Mitt Romney wins the prize for the biggest pander at AIPAC:

“There are some in this administration who argue that Iran’s leaders are ‘rational,’ and that we can do business with them. The President speaks of common interests,” Romney said. “Let me be clear: we do not have common interests with a terrorist regime. Their interest is in the destruction of Israel and the domination of the Middle East. It is profoundly irrational to suggest that the ayatollahs think the way we do or share our values. They do not.”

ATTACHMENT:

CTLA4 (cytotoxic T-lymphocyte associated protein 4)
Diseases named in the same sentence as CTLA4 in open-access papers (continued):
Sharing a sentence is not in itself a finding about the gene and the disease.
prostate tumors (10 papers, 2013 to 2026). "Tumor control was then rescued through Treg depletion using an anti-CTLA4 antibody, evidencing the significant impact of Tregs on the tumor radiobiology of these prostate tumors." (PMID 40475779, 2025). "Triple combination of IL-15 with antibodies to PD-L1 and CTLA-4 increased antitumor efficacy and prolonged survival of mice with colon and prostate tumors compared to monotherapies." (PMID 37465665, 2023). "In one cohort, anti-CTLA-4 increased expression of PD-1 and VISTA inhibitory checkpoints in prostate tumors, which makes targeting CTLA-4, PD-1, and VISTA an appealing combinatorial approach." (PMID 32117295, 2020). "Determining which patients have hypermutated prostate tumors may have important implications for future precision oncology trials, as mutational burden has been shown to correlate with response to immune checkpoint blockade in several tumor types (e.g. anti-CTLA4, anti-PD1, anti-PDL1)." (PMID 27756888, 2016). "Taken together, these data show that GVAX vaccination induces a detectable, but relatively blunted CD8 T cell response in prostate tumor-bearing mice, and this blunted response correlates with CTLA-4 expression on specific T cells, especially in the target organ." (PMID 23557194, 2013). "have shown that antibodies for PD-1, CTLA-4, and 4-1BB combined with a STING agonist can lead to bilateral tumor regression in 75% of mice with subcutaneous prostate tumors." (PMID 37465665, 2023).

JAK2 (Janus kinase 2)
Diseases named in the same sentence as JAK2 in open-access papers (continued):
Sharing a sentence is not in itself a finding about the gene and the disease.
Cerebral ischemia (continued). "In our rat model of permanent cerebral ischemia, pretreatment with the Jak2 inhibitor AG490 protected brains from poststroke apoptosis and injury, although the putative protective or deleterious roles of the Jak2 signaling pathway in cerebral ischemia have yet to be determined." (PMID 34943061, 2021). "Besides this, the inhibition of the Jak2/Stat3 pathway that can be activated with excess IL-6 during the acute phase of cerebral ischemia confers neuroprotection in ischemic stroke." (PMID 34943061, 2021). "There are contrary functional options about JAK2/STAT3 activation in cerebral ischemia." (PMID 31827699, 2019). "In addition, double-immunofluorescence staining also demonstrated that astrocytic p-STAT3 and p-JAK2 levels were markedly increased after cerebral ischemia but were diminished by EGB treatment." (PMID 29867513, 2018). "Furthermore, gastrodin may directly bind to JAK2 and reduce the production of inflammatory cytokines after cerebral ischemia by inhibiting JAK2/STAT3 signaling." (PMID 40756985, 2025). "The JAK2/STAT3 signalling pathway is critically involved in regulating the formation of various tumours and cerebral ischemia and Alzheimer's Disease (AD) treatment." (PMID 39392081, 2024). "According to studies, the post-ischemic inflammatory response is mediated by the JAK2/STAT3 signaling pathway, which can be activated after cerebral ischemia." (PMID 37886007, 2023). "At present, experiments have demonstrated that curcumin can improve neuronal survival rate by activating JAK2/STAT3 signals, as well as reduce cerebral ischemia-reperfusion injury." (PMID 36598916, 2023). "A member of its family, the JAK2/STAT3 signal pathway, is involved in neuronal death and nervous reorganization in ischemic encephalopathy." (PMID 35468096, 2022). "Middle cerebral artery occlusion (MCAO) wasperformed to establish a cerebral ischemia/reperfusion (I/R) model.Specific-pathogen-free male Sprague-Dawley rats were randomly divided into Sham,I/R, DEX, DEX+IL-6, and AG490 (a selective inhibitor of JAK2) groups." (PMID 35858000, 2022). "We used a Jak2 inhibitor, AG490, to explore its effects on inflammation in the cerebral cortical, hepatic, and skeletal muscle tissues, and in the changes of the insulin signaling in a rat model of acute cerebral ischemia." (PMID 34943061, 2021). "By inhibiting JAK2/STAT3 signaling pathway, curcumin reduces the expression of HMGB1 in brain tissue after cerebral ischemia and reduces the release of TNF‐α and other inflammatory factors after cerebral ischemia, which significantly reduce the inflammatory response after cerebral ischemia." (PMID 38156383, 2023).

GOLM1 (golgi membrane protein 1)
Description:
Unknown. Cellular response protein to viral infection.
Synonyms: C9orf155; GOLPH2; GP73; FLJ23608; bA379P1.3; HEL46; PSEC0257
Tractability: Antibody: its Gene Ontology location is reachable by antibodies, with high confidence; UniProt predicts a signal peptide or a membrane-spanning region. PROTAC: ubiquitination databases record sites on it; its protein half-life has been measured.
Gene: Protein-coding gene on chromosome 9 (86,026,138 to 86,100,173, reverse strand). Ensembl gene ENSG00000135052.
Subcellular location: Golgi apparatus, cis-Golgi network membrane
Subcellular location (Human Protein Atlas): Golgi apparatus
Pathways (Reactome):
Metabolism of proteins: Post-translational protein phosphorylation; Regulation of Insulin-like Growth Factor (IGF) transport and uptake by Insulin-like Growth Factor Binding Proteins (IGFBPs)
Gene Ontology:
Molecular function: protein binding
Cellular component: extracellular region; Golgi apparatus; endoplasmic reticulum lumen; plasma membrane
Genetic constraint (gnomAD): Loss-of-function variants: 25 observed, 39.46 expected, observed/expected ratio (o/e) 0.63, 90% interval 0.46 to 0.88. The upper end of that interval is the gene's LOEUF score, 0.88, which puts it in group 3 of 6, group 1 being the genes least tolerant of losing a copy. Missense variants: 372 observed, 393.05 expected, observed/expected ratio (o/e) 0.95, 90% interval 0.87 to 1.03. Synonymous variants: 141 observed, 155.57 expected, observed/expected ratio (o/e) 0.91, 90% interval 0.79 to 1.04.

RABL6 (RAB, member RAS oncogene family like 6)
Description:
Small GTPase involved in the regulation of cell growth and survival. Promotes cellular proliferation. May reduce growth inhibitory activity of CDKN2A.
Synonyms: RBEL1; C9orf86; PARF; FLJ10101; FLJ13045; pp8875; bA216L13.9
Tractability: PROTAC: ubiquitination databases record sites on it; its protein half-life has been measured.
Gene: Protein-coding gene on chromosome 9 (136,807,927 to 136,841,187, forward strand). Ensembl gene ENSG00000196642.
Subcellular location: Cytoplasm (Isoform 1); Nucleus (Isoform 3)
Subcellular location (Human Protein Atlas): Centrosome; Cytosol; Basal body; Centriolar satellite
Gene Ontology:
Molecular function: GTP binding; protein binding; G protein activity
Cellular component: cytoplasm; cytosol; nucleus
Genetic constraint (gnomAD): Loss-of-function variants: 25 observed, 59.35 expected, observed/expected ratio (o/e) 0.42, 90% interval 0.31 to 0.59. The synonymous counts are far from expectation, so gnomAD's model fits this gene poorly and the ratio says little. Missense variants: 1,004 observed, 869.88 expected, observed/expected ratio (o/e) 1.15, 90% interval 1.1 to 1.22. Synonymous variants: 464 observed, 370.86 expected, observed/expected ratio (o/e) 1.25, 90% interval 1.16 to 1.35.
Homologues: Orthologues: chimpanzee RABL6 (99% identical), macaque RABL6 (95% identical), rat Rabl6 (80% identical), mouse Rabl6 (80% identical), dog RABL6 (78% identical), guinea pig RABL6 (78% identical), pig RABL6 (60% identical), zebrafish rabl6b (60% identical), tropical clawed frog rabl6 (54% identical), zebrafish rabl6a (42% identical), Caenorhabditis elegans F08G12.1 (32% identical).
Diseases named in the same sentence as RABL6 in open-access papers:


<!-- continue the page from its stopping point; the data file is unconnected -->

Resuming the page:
Whenever Romney talks about foreign policy, he comes across as someone who thinks he has just made some very trenchant and insightful comments that are often just willfully obtuse. This quote is a good example of that. First, he doesn’t understand what Gen. Dempsey means when he describes the Iranian government as rational. That doesn’t mean that the Iranian government has the same views and values as ours. That’s just painfully stupid. Ascribing rationality to the Iranian government means that our government believes it seeks its own goals and weighs costs and benefits accordingly as any self-interested political actor does. Romney’s description of Iran’s interests is misleading, since the regime’s main interest is self-preservation, which takes precedence over any other ideological or rhetorical commitment. Because the Iranian government is interested above all in self-preservation, it is not going to act so provocatively or recklessly that it endangers its own survival, which creates the opportunity for finding some sort of modus vivendi that avoids armed conflict. Of course, Romney doesn’t seem very interested in avoiding armed conflict with Iran, so it suits him to portray the Iranian government as an unhinged adversary.